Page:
Lead on Purpose

Promoting Leadership Principles in Product Management

Accidental Branding

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Why do some few brands take off like a rocket while many (most we’ve never heard of) never leave the ground? A new book that expounds on this question will be released this week. The title is Accidental Branding: How Ordinary People Build Extraordinary Brands by David Vinjamuri.

Accidental BrandingIn Accidental Branding, David profiles the leaders of several companies whose brands took off seemingly out of nowhere and succeeded in different, but amazing ways. The people he profiles include Gary Erickson of Clif Bar, Julie Clark of Baby Einstein, Roxanne Quimby of Burt’s Bees, John Peterman who created the J. Peterman brand and Craig Newmark who founded Craigslist. David qualifies an Accidental Brand as one that has three tests:

  1. An individual who is not trained in marketing must create the brand.
  2. This individual must experience the problem that the brand solves.
  3. The individual must control the brand for at least 10 years.

The great news for all of us is we can create a great brand regardless of whether we came from a wealthy family or attended an Ivy League university. Some of the people profiled did not even go to college. In his research, David discovered six rules that were keys to creating accidental brands:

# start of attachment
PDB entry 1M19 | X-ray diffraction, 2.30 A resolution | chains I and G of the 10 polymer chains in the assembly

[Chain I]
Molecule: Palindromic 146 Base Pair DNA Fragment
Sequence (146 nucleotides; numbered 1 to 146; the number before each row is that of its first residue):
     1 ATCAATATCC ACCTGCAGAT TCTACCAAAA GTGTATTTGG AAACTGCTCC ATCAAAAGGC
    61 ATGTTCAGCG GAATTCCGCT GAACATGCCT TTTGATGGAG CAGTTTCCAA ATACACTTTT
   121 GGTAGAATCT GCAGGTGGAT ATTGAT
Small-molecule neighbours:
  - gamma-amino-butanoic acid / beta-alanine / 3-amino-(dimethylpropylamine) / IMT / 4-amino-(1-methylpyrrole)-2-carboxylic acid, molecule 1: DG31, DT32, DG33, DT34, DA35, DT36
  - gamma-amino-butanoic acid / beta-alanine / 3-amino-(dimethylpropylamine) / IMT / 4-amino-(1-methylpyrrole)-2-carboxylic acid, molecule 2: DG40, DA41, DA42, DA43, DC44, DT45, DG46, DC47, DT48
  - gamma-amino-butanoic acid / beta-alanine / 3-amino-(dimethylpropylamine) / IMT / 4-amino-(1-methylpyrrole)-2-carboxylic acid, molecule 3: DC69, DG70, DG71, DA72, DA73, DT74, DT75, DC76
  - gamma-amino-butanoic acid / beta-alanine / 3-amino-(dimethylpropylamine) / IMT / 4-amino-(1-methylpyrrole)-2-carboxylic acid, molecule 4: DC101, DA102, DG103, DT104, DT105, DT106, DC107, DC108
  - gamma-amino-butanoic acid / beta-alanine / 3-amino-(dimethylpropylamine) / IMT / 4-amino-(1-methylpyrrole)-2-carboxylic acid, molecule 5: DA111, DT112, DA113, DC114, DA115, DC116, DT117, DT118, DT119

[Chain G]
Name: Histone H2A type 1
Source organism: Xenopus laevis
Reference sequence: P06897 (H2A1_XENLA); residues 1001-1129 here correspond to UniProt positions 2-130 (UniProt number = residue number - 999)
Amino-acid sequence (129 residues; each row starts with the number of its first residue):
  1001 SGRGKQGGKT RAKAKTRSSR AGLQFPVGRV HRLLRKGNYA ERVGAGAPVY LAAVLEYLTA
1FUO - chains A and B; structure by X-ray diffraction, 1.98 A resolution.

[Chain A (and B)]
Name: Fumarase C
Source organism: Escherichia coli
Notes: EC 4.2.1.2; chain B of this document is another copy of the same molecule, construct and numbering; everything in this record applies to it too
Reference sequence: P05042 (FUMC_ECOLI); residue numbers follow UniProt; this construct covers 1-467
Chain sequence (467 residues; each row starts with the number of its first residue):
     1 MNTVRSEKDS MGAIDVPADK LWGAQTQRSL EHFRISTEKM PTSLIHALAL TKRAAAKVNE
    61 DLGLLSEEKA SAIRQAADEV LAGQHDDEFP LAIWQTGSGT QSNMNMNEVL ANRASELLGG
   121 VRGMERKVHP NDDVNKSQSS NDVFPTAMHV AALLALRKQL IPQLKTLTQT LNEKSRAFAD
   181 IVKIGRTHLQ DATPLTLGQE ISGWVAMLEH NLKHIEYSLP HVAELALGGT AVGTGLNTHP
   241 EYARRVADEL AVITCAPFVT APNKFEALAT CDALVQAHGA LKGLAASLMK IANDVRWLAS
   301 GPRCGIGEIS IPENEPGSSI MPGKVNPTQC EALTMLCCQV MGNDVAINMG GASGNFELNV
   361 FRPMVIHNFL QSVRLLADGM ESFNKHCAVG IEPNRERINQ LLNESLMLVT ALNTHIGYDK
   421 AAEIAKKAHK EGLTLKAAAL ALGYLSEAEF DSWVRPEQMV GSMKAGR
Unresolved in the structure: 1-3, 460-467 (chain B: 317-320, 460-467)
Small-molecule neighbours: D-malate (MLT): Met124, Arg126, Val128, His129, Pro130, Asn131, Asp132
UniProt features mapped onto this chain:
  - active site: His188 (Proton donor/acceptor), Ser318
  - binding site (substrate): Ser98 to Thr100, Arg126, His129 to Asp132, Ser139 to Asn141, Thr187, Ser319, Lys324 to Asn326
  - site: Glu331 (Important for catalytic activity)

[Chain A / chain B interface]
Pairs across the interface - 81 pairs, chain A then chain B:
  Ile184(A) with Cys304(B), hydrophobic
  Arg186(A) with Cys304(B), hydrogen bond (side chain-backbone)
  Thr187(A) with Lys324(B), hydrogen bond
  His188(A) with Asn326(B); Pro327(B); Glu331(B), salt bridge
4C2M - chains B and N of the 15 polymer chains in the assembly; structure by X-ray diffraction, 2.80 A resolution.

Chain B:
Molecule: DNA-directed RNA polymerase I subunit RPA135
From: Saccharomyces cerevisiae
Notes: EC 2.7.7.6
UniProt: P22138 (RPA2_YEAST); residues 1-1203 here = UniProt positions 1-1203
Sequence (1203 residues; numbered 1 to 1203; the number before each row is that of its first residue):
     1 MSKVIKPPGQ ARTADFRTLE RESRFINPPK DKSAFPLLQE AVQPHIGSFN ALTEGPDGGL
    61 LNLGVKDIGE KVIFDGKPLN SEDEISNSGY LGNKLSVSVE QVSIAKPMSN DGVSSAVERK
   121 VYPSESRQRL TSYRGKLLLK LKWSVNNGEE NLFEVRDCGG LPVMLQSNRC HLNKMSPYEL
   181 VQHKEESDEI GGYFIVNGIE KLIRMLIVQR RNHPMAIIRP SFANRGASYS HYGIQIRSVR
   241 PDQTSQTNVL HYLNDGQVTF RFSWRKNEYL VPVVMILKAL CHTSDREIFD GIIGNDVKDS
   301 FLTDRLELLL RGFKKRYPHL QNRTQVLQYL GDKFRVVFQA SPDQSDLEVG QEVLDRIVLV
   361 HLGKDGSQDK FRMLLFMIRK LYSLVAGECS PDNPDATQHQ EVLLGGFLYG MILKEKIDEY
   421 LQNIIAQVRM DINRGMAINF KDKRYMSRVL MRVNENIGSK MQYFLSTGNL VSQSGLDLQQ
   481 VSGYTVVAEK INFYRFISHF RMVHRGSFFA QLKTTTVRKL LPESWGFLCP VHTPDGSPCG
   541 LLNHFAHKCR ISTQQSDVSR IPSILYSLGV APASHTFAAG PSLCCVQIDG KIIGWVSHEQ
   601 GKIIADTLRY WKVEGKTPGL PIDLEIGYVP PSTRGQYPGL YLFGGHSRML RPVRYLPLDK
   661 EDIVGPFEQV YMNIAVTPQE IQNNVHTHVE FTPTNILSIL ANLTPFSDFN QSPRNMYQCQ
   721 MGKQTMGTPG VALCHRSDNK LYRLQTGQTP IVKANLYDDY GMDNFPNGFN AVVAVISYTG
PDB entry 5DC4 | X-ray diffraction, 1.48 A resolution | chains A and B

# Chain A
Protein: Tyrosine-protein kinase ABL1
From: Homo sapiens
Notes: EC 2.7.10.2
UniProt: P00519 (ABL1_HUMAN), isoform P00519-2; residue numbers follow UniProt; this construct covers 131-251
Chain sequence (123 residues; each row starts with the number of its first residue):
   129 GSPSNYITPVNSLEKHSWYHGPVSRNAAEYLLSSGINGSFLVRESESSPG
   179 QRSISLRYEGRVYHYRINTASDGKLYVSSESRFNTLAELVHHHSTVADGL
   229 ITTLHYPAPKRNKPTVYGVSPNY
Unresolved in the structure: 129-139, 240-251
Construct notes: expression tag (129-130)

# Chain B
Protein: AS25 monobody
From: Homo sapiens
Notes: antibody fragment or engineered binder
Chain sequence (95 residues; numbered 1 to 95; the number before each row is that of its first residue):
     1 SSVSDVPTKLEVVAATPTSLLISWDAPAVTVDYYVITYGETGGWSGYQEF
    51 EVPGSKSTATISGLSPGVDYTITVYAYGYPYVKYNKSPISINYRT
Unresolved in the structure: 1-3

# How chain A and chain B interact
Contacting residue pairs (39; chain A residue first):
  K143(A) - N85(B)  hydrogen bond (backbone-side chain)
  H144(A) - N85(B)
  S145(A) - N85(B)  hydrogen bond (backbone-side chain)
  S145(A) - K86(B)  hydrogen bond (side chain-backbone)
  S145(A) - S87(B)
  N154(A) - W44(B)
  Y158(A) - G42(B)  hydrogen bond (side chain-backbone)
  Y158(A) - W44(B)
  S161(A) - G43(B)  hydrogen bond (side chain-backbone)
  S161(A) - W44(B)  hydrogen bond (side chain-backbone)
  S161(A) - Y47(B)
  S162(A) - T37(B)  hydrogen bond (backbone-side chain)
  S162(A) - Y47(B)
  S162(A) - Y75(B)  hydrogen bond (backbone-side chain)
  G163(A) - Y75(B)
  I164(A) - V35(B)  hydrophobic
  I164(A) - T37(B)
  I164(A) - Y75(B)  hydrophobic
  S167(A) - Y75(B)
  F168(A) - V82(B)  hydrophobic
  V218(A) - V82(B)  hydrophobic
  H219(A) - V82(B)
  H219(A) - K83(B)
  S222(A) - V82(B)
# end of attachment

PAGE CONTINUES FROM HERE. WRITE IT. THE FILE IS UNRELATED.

• Rule # 1 – Do Sweat The Small Stuff: Make sure you understand every way a consumer will interact with your brand, and choreograph all of those interactions.
  • Rule #2 – Pick a Fight: Accidental brands take real risk by going against the status quo; they reap rewards for doing so.
  • Rule #3 – Be Your Own Customer: Successful entrepreneurs are their own products’ consumers.
  • Rule #4 – Be Unnaturally Persistent: Most brands profiled took between 10 and 20 years to reach the $20 million mark.
  • Rule #5 – Build a Myth: The trick is selecting the facts that you want to tell people and deciding how best to share them.
  • Rule #6 – Be Faithful: Figure out who really supports you and keep listening to them. Don’t be distracted by all of the other people who end up coming along for the ride as you become more successful.

To take an idea and make something great requires determination and focused intention. The people profiled in Accidental Branding offer great examples of how anyone can, by following sound principles, create something great. I highly recommend you add Accidental Branding to your reading list.

Disclosure: Other than receiving an advanced copy of several pre-release chapters of Accidental Branding, I have no affiliation with the author or the book.

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